I was looking over the Blackhawks roster the other day, and I noticed that about 80 percent of the Blackhawks "core" players are severely in the minus department. Is that a product of the bad defensive system that Brian Sutter runs, or is it just bad luck on the players' side, i.e. Berard and Ruutu? Seeing as Berard wasn't dealt at the deadline, is there a chance that once the collective bargaining agreement is hammered out, the Hawks will re-sign him? --CJ Keller, Prattville, Ala.
The reason many members of the Blackhawks' core are deep in the minus category is because the Hawks have lost twice as many games as they've won and have given up about twice as many even-strength goals as they've scored. Thus, the only way they could avoid being in the minus category is if almost all of the losses were by a margin of one goal and all of the victories were by a margin of three or four goals. Some players sometimes do have "bad luck" and are on the ice for a goal-against that they were in no way responsible for. However, the same applies to "good luck" in the goals-for category.
Tuomo Ruutu is a rookie and his minus rating reflects some rookie mistakes. Bryan Berard is very good at moving and shooting the puck but he often turns it over, leading to opposition goals. I don't think Brian Sutter's defensive system has anything to do with the bad plus-minus ratings. None of the teams below .500 have good ratings and some of them have very good coaches. When a lot of players are not very good, neither are the plus-minus ratings on that team. In answer to your last question, the Hawks want to re-sign Berard. Their power play has improved dramatically in the second half of the season and his offensive skill is the main reason.
I am a fan of college hockey and follow the St. Cloud State Huskies of the WCHA, where current Blackhawk Tyler Arnason played for three years. While at SCSU, Arnason was great at scoring goals and getting into trouble with head coach Craig Dahl. It appears as if this is the case in the NHL for him as well. Do you see the Hawks giving up on him anytime soon, or are they going to stick with him? --Andy Moll, Sauk Rapids, Minn.
I see the Hawks sticking with Tyler Arnason. He played with Ruutu and Eric Daze on the first line during the last two months of the season and that was the Hawks' only effective line. Being with good wingers brought out the best in him and he wound up having a strong finish and being the team's leading scorer. Since this was only his second full year in the NHL, the Hawks' high command believes he is just starting to achieve his potential.
Neil, do you think the Hawks will keep Brian Sutter as coach next year? Or, better yet, do you think Sutter wants to be the coach next year? --Andy Burns, Darien, Ill.
I don't know if the Hawks will bring back Brian Sutter as the coach next season. When teams have losing records the coach often is the scapegoat. I do know he wants very much to return.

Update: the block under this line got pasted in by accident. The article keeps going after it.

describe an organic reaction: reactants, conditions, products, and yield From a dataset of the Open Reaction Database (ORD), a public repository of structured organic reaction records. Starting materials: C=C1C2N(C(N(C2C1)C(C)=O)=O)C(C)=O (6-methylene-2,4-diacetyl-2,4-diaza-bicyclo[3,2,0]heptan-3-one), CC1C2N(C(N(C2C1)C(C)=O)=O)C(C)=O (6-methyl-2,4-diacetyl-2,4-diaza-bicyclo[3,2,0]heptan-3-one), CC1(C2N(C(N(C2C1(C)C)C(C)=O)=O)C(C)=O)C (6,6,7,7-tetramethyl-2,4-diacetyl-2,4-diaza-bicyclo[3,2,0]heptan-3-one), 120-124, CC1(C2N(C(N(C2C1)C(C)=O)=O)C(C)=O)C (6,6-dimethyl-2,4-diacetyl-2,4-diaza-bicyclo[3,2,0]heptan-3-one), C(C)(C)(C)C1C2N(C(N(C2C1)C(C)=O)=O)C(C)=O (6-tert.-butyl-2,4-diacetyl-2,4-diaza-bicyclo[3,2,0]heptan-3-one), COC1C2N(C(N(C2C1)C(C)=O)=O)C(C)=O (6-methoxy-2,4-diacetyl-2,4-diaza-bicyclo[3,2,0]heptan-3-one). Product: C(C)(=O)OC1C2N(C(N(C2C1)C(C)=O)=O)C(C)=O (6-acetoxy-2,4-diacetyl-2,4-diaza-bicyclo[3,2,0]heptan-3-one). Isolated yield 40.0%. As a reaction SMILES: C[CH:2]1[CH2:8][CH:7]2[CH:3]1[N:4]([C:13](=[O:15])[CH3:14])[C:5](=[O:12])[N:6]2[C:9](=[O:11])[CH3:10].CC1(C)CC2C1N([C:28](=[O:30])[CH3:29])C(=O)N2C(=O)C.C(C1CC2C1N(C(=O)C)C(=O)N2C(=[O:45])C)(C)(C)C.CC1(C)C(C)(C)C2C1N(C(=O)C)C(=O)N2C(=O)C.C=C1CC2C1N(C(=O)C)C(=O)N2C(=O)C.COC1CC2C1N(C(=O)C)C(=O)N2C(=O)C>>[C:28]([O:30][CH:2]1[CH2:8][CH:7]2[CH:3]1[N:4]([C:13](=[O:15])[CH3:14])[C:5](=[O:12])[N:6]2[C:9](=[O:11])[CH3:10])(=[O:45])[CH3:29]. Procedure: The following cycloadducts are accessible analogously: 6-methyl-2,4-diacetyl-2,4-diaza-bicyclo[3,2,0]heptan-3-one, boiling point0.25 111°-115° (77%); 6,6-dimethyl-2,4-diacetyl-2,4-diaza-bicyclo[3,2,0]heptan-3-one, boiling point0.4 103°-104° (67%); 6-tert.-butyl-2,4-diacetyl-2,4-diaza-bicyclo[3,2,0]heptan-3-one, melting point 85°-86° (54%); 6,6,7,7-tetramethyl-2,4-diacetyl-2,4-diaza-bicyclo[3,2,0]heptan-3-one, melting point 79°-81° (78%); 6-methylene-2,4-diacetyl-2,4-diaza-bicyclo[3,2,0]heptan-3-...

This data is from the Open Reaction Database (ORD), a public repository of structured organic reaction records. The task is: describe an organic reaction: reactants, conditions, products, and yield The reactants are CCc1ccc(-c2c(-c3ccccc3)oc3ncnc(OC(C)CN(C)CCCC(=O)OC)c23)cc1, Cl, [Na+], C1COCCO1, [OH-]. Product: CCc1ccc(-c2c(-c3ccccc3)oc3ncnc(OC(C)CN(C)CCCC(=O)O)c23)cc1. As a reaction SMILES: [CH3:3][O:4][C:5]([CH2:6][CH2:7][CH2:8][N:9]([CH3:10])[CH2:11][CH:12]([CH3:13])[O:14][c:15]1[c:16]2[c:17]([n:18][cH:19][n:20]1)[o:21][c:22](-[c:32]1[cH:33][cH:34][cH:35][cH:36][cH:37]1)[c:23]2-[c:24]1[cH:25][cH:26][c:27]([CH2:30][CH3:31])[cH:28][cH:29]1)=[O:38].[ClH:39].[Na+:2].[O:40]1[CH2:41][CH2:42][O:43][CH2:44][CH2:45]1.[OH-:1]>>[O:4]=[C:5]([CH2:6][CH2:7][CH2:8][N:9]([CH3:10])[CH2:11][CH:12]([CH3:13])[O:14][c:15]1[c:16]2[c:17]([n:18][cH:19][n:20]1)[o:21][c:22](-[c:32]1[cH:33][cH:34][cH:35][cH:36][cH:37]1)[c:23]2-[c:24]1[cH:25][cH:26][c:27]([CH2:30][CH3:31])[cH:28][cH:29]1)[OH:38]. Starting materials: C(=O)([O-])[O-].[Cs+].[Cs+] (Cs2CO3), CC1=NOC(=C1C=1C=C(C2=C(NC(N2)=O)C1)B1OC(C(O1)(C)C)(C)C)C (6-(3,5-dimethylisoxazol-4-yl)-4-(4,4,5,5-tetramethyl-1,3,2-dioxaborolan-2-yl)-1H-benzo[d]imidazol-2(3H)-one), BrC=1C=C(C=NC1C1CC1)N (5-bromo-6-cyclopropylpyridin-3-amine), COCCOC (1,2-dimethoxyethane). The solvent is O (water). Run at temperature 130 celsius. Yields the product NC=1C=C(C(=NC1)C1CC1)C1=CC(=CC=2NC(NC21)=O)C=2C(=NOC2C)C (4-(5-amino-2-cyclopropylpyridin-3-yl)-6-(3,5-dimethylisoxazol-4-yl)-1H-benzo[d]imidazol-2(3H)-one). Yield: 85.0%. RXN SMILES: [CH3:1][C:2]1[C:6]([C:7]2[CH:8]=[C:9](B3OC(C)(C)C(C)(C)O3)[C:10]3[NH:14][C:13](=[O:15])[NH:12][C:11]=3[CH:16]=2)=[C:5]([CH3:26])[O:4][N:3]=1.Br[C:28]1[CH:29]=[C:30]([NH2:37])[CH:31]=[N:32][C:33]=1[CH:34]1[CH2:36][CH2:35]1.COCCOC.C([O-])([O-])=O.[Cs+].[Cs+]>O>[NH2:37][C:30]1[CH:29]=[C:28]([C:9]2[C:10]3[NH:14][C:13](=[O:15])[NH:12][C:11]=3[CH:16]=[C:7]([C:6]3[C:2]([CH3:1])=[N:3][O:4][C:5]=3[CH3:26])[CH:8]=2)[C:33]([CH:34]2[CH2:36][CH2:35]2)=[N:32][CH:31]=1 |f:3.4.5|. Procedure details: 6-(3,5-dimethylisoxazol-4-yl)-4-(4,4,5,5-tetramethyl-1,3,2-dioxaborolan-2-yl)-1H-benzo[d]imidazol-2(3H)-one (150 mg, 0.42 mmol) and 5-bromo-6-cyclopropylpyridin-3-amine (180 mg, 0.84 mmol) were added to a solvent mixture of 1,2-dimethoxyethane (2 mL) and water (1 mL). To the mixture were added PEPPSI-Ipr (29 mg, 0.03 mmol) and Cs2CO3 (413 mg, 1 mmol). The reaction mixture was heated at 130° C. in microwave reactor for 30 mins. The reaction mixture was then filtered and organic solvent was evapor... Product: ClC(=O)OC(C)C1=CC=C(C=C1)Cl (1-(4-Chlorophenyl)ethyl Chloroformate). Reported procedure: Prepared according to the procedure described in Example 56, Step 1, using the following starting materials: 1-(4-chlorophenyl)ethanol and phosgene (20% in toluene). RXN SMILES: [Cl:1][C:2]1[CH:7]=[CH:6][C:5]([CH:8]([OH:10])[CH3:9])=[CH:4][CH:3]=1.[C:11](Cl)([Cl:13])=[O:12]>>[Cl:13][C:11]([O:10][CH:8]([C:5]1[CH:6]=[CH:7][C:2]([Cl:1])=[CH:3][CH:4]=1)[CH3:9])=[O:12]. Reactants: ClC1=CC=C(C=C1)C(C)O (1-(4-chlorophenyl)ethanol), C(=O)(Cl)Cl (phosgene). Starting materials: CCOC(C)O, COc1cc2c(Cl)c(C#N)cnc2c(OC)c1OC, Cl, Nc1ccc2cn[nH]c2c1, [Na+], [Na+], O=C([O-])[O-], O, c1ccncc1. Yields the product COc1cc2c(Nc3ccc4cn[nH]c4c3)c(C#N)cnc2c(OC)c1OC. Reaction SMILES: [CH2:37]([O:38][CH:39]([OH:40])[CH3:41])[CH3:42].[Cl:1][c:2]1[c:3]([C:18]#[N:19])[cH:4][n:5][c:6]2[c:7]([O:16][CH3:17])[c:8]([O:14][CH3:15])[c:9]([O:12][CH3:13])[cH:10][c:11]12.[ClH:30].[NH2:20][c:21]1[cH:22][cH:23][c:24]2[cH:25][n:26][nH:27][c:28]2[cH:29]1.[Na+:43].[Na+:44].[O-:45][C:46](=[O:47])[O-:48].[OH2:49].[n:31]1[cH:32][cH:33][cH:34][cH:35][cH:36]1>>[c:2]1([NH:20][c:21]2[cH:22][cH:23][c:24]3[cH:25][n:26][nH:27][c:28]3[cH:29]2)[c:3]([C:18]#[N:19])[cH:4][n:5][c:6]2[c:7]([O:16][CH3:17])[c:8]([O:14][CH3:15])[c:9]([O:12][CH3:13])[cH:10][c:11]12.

Please explain how Adam Munro, a first-round draft choice in 2001, doesn't get signed by the Hawks and returns to the draft but doesn't get selected? Is that bad scouting by the Hawks? He then went to training camp with the Ottawa Senators but didn't make the team. He somehow makes it to Norfolk and survives two 25-game tryouts there. And now he is playing in the NHL? What's the deal with this kid? --David Kohn, Chicago
For some inexplicable reason, former general manager Mike Smith was unable to sign Adam Munro after he was drafted in the first round in 2001. Therefore, he went back into the draft pool and nobody wanted him, which suggests Smith's assistants overestimated his potential. However, Munro is proving that he really has the right stuff to play in the NHL.
When the Hawks started shuttling Craig Anderson and Michael Leighton back and forth from Norfolk to Chicago because of Jocelyn Thibault's injury--and then lost Steve Passmore to an injury--they needed a backup in Norfolk, which explains the two 25-game tryouts. Munro looked good in Norfolk and, because the Hawks didn't have a prayer of making the playoffs, they brought him to Chicago to play some games. He's only 21, and Brian Sutter considers him to be more advanced than Anderson and Leighton were at the same age.
With the Hawks in a major "youth movement," why is management talking about signing expensive free agents? --Tim Clark, Niles, Mich.
Yes, the Hawks are in a youth movement, but they desperately need some more talented veterans to play with the seven or eight young guys who look like they have the potential to be high quality NHL players. No, the Hawks don't want to sign "expensive" free agents. They believe that the new collective bargaining agreement will produce a salary cap, and that will enable them to sign talented free agents at bargain prices by today's standards.Copyright © 2015, Los Angeles Times